Parliament must frankly evaluate the recovery strategy to see if indeed it’s just rhetoric or serious stimulation of the economy.
How the country moves forward after Covid-19 scourge should be shaped by the July session. We are still under State of Public Emergency, so it is still unclear if Parliament will be convened soon. No communication has been made to MPs.
Carter Hikuama – MP for Ngami
We have been hearing a lot about the government on transformation agenda with little or no evidence on the ground.
My wish is to see ministers coming up with bills/ policies gearing towards transformation. Government must move on its commitment to fight poverty and rural development especially provision of portable water to rural communities.
There is need to kick-start the constitutional review process which is long overdue and we keep being told is on the table.
And lastly I also hope to understand how far the Ministry of Agriculture and Rural development is on the Botswana Meat Commission’s turnaround process as well as the establishment of meat regulator in the country, among other things.
Molebatsi Molebatsi – MP for Mmadinare
What we have in mind is the community’s blueprint for the intentional actions it will take to influence the direction and pace of its development.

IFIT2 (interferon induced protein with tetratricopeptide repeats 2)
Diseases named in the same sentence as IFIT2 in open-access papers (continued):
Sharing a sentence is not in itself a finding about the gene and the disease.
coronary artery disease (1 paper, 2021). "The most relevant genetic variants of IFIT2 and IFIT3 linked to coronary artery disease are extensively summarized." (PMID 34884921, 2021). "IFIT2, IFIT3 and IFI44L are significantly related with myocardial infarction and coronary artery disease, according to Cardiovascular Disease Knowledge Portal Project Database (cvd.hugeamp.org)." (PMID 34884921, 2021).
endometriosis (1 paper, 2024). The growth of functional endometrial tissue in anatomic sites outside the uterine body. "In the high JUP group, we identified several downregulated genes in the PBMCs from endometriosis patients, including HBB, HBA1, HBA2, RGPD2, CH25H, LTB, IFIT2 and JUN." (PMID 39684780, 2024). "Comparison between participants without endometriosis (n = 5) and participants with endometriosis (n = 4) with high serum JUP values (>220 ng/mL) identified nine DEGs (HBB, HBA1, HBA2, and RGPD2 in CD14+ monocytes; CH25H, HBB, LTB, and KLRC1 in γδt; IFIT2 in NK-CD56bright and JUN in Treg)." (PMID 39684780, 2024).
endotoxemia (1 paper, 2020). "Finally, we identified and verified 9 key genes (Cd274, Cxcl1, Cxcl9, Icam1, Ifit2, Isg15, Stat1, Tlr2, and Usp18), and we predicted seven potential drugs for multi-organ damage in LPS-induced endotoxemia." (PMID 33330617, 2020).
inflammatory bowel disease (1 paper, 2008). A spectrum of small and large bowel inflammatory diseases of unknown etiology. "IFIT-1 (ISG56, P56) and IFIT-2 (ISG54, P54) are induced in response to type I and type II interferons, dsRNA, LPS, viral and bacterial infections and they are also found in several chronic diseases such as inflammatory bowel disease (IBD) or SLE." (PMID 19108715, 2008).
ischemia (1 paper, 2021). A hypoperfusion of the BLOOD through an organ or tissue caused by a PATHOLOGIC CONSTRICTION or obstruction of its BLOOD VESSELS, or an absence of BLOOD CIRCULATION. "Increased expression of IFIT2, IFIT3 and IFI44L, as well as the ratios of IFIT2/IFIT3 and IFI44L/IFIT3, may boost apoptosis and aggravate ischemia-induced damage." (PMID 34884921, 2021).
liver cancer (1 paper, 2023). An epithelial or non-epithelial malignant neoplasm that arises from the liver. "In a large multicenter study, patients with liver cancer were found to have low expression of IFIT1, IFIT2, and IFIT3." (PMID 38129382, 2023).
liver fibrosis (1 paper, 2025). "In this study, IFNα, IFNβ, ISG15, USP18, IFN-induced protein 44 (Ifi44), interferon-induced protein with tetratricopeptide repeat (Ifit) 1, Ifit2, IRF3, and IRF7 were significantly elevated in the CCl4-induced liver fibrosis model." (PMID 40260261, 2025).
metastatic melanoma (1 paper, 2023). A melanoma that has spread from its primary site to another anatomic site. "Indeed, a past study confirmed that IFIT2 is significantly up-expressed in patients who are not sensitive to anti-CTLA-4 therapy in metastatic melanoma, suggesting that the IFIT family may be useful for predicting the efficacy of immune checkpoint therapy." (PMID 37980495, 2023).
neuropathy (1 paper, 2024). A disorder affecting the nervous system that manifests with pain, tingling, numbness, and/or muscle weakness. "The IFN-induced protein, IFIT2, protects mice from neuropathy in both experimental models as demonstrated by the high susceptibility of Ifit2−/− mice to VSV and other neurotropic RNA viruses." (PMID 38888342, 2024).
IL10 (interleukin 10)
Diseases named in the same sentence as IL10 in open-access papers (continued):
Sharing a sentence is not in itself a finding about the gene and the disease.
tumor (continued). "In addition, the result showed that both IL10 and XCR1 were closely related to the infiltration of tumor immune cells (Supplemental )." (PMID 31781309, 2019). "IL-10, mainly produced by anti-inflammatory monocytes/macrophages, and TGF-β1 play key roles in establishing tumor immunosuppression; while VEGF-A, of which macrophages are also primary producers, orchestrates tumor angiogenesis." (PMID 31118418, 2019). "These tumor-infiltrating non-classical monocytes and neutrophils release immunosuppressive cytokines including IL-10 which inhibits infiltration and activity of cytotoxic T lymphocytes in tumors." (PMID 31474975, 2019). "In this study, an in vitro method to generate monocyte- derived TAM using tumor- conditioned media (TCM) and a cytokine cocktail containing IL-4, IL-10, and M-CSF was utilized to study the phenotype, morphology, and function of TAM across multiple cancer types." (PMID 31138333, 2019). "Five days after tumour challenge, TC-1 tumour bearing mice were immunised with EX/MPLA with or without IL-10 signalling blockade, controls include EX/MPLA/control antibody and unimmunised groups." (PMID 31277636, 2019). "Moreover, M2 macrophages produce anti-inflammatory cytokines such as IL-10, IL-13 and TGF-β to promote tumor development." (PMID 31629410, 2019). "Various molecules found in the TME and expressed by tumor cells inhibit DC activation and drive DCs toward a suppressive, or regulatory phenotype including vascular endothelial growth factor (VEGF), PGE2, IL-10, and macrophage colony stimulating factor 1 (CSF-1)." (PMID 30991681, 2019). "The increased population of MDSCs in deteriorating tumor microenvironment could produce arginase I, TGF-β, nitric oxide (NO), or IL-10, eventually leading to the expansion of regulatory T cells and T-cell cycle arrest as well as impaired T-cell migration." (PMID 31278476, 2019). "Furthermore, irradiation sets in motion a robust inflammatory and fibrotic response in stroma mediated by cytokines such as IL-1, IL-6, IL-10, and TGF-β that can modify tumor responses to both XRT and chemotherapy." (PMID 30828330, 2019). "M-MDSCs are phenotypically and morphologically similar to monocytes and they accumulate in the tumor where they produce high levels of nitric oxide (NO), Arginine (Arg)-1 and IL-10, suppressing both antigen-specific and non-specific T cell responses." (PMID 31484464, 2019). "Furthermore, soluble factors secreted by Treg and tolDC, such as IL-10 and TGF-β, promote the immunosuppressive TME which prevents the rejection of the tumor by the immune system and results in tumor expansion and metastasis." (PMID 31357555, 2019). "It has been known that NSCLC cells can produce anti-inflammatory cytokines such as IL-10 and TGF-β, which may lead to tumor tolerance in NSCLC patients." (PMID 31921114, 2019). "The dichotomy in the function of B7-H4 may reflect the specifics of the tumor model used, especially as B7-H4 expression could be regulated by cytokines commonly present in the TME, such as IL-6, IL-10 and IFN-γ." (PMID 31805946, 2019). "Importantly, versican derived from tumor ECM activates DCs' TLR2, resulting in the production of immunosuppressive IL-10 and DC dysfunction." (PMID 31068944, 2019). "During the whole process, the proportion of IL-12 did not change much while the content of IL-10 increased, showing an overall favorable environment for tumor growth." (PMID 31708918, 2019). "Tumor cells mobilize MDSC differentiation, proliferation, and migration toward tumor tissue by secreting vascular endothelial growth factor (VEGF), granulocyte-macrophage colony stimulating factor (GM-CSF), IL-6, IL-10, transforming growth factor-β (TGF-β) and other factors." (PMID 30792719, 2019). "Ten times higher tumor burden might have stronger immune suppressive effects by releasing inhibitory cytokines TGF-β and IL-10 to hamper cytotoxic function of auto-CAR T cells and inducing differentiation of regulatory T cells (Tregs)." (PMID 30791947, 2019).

We call this blue print a Local Economic Development (LED) strategy. If we get it right, it should guide capacity development for community development structures, coordinate stakeholder engagement on the development of the village, define our strategy map and the actions we will pursue to realise our vision and objectives.
I know it sounds too conceptual but the bottom line is this is what you need to build a community that has the capacity to drive its own development.
The government is rolling it out nationally and hopefully it will all get clearer when we meet and discuss it as we go on.
We should also perhaps adopt a two-track approach to the LED process. The first of course is LED strategy and the second would be picking the low-hanging fruit.
As long as we understand the patterns of demand in the region (and beyond) and how we link to specific value chains) we should be able to package (at a rudimentary level) and sell a number of projects to investors.
I like the fact that we are all looking at value chains our people are already part of.
Baratiwa Mathoothe – MP for Serowe North
We have been told that this financial year 2020/2021 there won’t be any funds allocated for community constituency projects.
These funds are the ones that we use to create income-generating projects to create jobs for the constituents through: farming, tourism, creative arts and manufacturing.
Ipelegeng has been suspended too and we have to request government to rescind their decision to suspend it because it was acting as a relief to the unemployed.
On Citizen Economic Empowerment bill, we want the government to allow us to consult our constituents so that they can have an input.
We are looking forward for the government to come out with economic reforms more so that we focus on agriculture and health issues.